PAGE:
Body & Soul: Natural Sea Beauty


| February/March 2008



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Kelp can bring a healthy glow to your complexion.

Recipes:

Have you ever noticed the way cuts and blemishes heal quickly when bathed in seawater? Or how troubles seem to evaporate when you sit on the beach, listening to the crash of the waves?

Since ancient times, people throughout the world have turned to the sea for its remarkable healing power. Many of us spend weeks at the seaside each year to refresh body, mind and spirit by reconnecting with nature. Indeed, some even think of the sound of the ocean waves as the sound of the earth breathing.

More than 75 percent of our planet is covered in seawater, which contains natural salts and herbs (seaweed) and is one of our greatest sources of health and beauty. Consider the story of Aphrodite, the Greek goddess of love and beauty, who was born of sea foam off the coast of Cyprus. To the ancient Greeks, her image was one of beauty and love, and her beauty secrets originated in the ocean waves.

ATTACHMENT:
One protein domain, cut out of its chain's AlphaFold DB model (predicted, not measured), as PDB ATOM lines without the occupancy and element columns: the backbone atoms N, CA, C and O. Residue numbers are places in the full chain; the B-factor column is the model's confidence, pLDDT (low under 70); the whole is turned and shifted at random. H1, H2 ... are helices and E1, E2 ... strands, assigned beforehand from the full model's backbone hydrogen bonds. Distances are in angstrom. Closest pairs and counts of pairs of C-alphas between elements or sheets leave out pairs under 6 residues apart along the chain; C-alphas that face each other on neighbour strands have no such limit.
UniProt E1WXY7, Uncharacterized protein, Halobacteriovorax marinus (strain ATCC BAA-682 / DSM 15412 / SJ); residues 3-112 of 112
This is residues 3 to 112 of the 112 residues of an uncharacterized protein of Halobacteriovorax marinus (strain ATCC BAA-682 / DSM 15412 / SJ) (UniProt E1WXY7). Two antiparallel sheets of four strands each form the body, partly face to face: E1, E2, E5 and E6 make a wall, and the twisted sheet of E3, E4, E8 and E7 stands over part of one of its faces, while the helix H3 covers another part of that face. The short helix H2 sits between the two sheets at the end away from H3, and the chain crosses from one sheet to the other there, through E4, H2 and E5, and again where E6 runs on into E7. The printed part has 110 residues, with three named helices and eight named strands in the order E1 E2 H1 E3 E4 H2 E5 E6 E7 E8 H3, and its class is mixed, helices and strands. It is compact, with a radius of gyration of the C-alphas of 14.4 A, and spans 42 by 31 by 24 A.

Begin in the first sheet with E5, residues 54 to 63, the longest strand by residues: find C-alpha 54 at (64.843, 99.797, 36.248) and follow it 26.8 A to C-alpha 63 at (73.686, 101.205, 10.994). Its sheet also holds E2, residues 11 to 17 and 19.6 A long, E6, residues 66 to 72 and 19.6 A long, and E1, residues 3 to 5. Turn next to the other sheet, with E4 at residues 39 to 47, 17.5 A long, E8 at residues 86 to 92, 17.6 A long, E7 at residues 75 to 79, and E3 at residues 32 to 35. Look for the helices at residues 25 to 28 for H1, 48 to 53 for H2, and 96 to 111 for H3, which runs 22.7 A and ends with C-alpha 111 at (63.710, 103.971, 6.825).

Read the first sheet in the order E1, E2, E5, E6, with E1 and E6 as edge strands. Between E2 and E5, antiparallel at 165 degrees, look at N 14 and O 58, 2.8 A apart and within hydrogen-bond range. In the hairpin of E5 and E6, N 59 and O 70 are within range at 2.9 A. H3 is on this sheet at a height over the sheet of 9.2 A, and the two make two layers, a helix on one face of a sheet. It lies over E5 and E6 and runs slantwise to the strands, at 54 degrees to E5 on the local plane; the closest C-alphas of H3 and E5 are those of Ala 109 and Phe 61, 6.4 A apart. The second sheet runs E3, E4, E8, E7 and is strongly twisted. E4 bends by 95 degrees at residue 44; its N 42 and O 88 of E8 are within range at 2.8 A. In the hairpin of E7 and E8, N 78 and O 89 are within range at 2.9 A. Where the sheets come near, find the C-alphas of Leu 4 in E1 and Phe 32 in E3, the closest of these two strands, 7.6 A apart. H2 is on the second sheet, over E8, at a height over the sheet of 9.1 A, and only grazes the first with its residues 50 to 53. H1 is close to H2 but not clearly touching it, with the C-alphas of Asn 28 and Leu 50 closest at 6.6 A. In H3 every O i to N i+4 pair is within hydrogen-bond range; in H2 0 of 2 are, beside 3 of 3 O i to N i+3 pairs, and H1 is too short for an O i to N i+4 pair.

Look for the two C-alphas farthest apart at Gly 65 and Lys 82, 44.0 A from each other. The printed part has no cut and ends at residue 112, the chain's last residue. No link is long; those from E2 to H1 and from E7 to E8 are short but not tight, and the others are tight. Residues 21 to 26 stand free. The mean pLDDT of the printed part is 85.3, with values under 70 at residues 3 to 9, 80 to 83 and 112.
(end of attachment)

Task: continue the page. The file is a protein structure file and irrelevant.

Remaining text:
Some of the more popular sea herbs used in modern cosmetics include carrageenan, a gel extracted from Irish sea moss; bladderwrack, a brown seaweed often used in body wraps to eliminate excess fluid from the skin; and kelp, a brown algae used in facial masks and body scrubs for its exfoliating properties.

Sea plants provide beauty benefits because they are rich in minerals that are easily absorbed by our skin and hair. Thalassotherapy (seawater treatment) is growing in popularity as more people discover the many benefits of sea herbs and salts.





elderberry, echinacea, bee hive

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